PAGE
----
Why can't it be both? Publicly traded companies aren't there to do things right; they're there to increase stockholder profits. If it cost $5 or took five minutes to increase security, it's off the table unless it makes that money back. And, if this negligence pleases the government, at whose pleasure the company exists, so much the better.
So - If you're career is or was largely dependent on the existence of a certain government program, regardless of what it is, would you come right out and say that program had no value? Preposterous. You'd promote, and quite probably rationalize in your own mind, ANY justification for it.
To make a banal comparison, when I was going through a divorce, my wife told a continuous steam of lies throughout the proceedings. Years later, she asked me incredulously, "Did you really expect me to tell the truth?"
Yes, I've seen it. There's a fine line between mechanical necessity (hey, it's a keyboard!) and unnecessarily blatant copying, and I think this product goes a little too far in the latter direction. BUT (and of course IANAL) this would seem to me more a trade dress issue than a patent one. It'll be interesting to see how this plays out.
One thing that IS clear is that Blackberry would be better off expending their efforts elsewhere.
Yes, but what's the fun in that? You've got the metaphorical Big Red Panic Button just sitting there; don't you just long to be the hero that presses it? Stopping and thinking, then taking reasonable action, is far less exciting. And, you run the danger of not showing Zero Tolerance for Terrorists.
I'm sure there are XXXX people (how many workers does the NSA employ?) out there gritting their teeth, as we've got it all wrong: It's not the spying, it's that people know about it. Edward Snowden is single-handedly eroding Silicon Valley!
I'd love for them to "ask" for my samples. I'm one of those guys who keeps printouts of several relevant laws (photography in public, who may request your SSN, etc.) in his glovebox for just such circumstances.
In an ideal world, people would remember asshat tricks like this, and just not do business with the company. But you know what? No one cares, no one remembers. The world is a blur of change; companies change ownership, names, policies, staff - you can't keep track of it. A couple of months after the "reconcepted" restaurant opens, no one (except the embittered former staff) will remember it was ever different.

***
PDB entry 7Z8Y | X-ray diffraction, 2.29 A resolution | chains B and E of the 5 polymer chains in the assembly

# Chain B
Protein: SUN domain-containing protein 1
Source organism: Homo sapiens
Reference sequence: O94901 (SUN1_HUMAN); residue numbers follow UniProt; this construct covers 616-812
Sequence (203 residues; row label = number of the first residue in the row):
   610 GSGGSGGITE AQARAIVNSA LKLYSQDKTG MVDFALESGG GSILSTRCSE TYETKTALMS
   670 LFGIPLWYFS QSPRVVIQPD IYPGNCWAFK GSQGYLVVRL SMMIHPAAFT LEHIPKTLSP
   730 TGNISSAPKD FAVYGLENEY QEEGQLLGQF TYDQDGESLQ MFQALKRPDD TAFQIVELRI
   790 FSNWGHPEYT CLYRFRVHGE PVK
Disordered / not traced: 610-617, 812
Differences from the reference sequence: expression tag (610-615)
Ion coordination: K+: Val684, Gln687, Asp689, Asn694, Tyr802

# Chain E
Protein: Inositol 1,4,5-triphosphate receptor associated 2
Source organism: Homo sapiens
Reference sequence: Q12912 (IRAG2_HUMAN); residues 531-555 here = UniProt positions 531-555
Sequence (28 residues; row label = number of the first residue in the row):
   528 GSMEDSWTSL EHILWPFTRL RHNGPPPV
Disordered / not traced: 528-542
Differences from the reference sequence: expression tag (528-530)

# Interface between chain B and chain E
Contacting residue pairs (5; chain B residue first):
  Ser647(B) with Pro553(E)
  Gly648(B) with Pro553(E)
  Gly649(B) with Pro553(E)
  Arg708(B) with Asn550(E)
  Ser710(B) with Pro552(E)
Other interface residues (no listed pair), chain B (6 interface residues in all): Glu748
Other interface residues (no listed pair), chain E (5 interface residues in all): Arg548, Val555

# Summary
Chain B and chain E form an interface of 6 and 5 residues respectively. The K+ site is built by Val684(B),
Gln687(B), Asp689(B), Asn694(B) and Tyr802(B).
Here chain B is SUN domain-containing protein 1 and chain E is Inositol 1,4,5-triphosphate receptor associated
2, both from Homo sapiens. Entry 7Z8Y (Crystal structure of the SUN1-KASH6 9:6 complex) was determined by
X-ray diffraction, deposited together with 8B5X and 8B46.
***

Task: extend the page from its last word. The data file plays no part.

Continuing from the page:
Which is kind of funny, as the novel it's taken (badly) from was a patriot with an extreme belief in personal responsibility and freedom. The movie is essentially a parody of the novel, with the complete opposite message in a similar setting.
Like several posters here, I strongly prefer to purchase physical media. I have thousands of books, many hundreds of CD's, and nearly a thousand movies on disk. A fair number of them are out of print - never were or never will be available for stream or download. I may not own the stories, but I can keep them, or buy and sell them, the same as a hammer.
I have no problem with digital downloads, for transitory or novelty things. Even there, I purchase only DRM-free files. Anything important to me, that requires a company to maintain a remote server in perpetuity, doesn't get bought. Applies to games, even operating systems (right, MS?)
Problem is, people don't think about what they're getting. If they did, digital files would only yield a small fraction of the purchase price of a physical copy. This incident should be no surprise to anyone; just the harbinger of many disappointments to come.
...to save it. SINCE the people weren't supposed to know their every communication was monitored, it didn't matter if it was. The perfect illusion of privacy is as good for business as if it was really secure.
When you're being attacked by a group of armed thugs (with badges, as here) it's a pretty shitty choice between defending yourself (which GUARANTEES the beating won't stop) or just lying there and taking it, hoping they'll stop before you're dead. Doesn't make it any easier if your mental state isn't 100%, as in this case.
when the revolution comes, to borrow a phrase from Douglas Adams. There were a fair number of people who took pains to cover their asses when they saw the direction Germany was taking 70 years ago; never though I'd live to see the necessity for that in this country. But, it's true.